This summer I spent time at the 2017 National Scout Jamboree held at the Summit Bechtel Family National Scout Reserve in West Virginia. The Jamboree was an incredible experience in many ways. Young men and women had exciting and challenging outdoor experiences. Adult leaders served in selfless and amazing ways. People from across our nation—and the world—came together in fellowship and friendship. A good spirit of Scouting was felt by visitors, staff, and participants alike.
However, one of the greatest outcomes of the Jamboree was the relationships that were strengthened. Over 100 dedicated adult leaders served on our LDS staff, teaching in our Duty to God and Country exhibit, helping with the Genealogy and Family Life merit badges, serving as Chaplains throughout the camp, and ministering, sharing, and exemplifying our beliefs. I observed good people from many different faiths reach out to each other, strengthen each other and seek to understand each other.
One memorable experience was the reading of a letter written by President George Washington in 1790 to the Jewish community of Newport, Rhode Island. National Commissioner Charles Dahlquist was invited by Rabbi Joseph Prouser to read the letter at a formal gathering of over 200 Scouts and leaders. In the letter, President George Washington stated that the United States will assure freedom for all and that “to bigotry no sanction, to persecution no assistance.”
On Saturday at the Jewish Shabbat Evening Service, Brother Douglas D. Holmes, 1st Counselor in the Young Men General Presidency was invited to read portions of the 1841 prayer offered by Elder Orson Hyde over Jerusalem. What a powerful experience that was to hear one of the general officers of our Church share that historic prayer!
Thousands of visitors came into the Church exhibit with questions about religion. The main focus of our exhibits was the Savior. The Scouts loved the spirit that was felt there. They enjoyed sitting and observing the mural of the Savior. They asked honest and deep questions about God and religion. And they left being touched by what they saw and felt.
A pivotal part of the LDS-BSA partnership is the relationships that are built. The Jamboree exemplifies these relationships. I am grateful for this inspired partnership.
I am frequently asked about the future of the LDS-BSA partnership and the reasons for the new activity program for Young Men ages 14 and older. I don’t know the future but I follow a living prophet, seer, and revelator, President Thomas S. Monson. I trust his guidance and direction. There are many benefits to the new program. We can and should implement it with our full hearts.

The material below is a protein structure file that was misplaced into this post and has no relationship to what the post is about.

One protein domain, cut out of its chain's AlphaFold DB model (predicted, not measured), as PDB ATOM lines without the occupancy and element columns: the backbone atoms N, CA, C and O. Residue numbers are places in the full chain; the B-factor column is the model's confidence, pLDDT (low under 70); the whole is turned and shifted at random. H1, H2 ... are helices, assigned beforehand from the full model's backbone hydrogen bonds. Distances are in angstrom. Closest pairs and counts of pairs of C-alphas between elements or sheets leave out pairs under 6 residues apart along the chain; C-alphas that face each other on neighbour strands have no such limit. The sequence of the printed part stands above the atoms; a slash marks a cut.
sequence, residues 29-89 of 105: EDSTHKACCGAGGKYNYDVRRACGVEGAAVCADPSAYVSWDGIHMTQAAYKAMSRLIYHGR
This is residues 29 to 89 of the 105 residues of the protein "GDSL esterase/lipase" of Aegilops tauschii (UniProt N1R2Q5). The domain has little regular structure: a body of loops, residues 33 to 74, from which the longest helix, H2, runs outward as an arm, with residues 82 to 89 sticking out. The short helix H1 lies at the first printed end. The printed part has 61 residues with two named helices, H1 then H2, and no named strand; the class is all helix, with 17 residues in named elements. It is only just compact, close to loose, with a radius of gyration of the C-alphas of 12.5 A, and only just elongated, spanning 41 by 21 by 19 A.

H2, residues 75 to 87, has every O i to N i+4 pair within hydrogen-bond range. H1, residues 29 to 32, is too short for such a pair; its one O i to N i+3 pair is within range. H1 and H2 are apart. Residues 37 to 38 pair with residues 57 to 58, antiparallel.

My family has had the opportunity to move to and live in many beautiful places including Santa Clara, Utah; Las Vegas, Nevada; and Casper, Wyoming. Each time we move we fix up the house we are in. We paint it, put new carpet in the bedrooms, plant fruit trees and flowers, and do all we can to make a haven where we live. We have a deep love for each house we have owned and each town we have called home.
In the same way, I had a deep love for the Varsity and Venturing programs. Many of us did all we could to implement those programs and many lives were blessed, including the lives of my own sons. However, now we have a new program. I will move forward with full purpose of heart, painting new rooms, planting fruit trees, and helping the adults and youth I serve with to thrive as we begin to implement this new program in 2018. I trust our prophet and I know many blessings will come from these changes.
Thank you to the many LDS-BSA Relationships committees across our nation who are building good relationships through our Scouting partnership. You are doing a good and necessary work and are making a difference in the lives of many people. I enjoy working with and serving you and observing the successful endeavors you are engaged in. Please let me know how I can continue to support and assist you.
Yours in Scouting,
Mark R. Francis
LDS-BSA Relationships Director